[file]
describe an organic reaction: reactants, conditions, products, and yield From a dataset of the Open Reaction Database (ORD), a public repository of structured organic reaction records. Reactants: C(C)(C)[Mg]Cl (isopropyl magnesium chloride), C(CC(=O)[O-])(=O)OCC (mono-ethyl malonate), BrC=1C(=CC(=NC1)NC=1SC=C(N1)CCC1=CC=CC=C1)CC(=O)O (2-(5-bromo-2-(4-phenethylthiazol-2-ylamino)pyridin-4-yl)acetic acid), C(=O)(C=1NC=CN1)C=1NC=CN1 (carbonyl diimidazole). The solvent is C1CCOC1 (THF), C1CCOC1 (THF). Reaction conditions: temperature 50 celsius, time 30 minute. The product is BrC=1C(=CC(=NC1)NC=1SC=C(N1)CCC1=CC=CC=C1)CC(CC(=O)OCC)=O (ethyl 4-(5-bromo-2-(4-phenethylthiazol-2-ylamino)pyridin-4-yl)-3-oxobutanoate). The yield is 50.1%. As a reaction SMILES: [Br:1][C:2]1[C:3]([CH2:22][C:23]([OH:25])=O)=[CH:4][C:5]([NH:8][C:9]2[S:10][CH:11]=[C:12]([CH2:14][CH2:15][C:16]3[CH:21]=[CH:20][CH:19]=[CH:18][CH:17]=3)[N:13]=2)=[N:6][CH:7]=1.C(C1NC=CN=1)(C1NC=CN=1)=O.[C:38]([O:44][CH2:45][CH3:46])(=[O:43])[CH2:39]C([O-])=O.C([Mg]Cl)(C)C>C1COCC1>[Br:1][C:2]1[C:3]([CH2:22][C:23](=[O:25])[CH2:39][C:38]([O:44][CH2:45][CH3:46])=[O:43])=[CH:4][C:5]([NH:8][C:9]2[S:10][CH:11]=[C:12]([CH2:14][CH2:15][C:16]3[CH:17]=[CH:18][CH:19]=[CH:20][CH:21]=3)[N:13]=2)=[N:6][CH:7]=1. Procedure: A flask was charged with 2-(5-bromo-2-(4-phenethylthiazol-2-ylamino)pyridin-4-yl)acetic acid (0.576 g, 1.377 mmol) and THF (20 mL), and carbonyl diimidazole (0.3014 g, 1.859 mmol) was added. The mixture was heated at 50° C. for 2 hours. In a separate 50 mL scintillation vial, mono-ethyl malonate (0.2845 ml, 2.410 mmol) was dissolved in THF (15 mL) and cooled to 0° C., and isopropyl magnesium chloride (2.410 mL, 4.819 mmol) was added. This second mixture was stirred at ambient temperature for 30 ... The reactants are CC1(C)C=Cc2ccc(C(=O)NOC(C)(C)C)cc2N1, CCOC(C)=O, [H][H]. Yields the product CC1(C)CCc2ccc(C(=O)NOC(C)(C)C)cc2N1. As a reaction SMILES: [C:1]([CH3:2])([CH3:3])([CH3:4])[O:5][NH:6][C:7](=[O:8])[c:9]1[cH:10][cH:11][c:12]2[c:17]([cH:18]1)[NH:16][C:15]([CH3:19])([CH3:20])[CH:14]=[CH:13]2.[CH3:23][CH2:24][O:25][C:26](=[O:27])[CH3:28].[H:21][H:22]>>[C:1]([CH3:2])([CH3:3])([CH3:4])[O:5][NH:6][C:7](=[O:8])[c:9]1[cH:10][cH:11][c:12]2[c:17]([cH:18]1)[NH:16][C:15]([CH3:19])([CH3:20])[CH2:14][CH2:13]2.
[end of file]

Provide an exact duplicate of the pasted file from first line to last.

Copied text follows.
describe an organic reaction: reactants, conditions, products, and yield From a dataset of the Open Reaction Database (ORD), a public repository of structured organic reaction records. Reactants: C(C)(C)[Mg]Cl (isopropyl magnesium chloride), C(CC(=O)[O-])(=O)OCC (mono-ethyl malonate), BrC=1C(=CC(=NC1)NC=1SC=C(N1)CCC1=CC=CC=C1)CC(=O)O (2-(5-bromo-2-(4-phenethylthiazol-2-ylamino)pyridin-4-yl)acetic acid), C(=O)(C=1NC=CN1)C=1NC=CN1 (carbonyl diimidazole). The solvent is C1CCOC1 (THF), C1CCOC1 (THF). Reaction conditions: temperature 50 celsius, time 30 minute. The product is BrC=1C(=CC(=NC1)NC=1SC=C(N1)CCC1=CC=CC=C1)CC(CC(=O)OCC)=O (ethyl 4-(5-bromo-2-(4-phenethylthiazol-2-ylamino)pyridin-4-yl)-3-oxobutanoate). The yield is 50.1%. As a reaction SMILES: [Br:1][C:2]1[C:3]([CH2:22][C:23]([OH:25])=O)=[CH:4][C:5]([NH:8][C:9]2[S:10][CH:11]=[C:12]([CH2:14][CH2:15][C:16]3[CH:21]=[CH:20][CH:19]=[CH:18][CH:17]=3)[N:13]=2)=[N:6][CH:7]=1.C(C1NC=CN=1)(C1NC=CN=1)=O.[C:38]([O:44][CH2:45][CH3:46])(=[O:43])[CH2:39]C([O-])=O.C([Mg]Cl)(C)C>C1COCC1>[Br:1][C:2]1[C:3]([CH2:22][C:23](=[O:25])[CH2:39][C:38]([O:44][CH2:45][CH3:46])=[O:43])=[CH:4][C:5]([NH:8][C:9]2[S:10][CH:11]=[C:12]([CH2:14][CH2:15][C:16]3[CH:17]=[CH:18][CH:19]=[CH:20][CH:21]=3)[N:13]=2)=[N:6][CH:7]=1. Procedure: A flask was charged with 2-(5-bromo-2-(4-phenethylthiazol-2-ylamino)pyridin-4-yl)acetic acid (0.576 g, 1.377 mmol) and THF (20 mL), and carbonyl diimidazole (0.3014 g, 1.859 mmol) was added. The mixture was heated at 50° C. for 2 hours. In a separate 50 mL scintillation vial, mono-ethyl malonate (0.2845 ml, 2.410 mmol) was dissolved in THF (15 mL) and cooled to 0° C., and isopropyl magnesium chloride (2.410 mL, 4.819 mmol) was added. This second mixture was stirred at ambient temperature for 30 ... The reactants are CC1(C)C=Cc2ccc(C(=O)NOC(C)(C)C)cc2N1, CCOC(C)=O, [H][H]. Yields the product CC1(C)CCc2ccc(C(=O)NOC(C)(C)C)cc2N1. As a reaction SMILES: [C:1]([CH3:2])([CH3:3])([CH3:4])[O:5][NH:6][C:7](=[O:8])[c:9]1[cH:10][cH:11][c:12]2[c:17]([cH:18]1)[NH:16][C:15]([CH3:19])([CH3:20])[CH:14]=[CH:13]2.[CH3:23][CH2:24][O:25][C:26](=[O:27])[CH3:28].[H:21][H:22]>>[C:1]([CH3:2])([CH3:3])([CH3:4])[O:5][NH:6][C:7](=[O:8])[c:9]1[cH:10][cH:11][c:12]2[c:17]([cH:18]1)[NH:16][C:15]([CH3:19])([CH3:20])[CH2:14][CH2:13]2.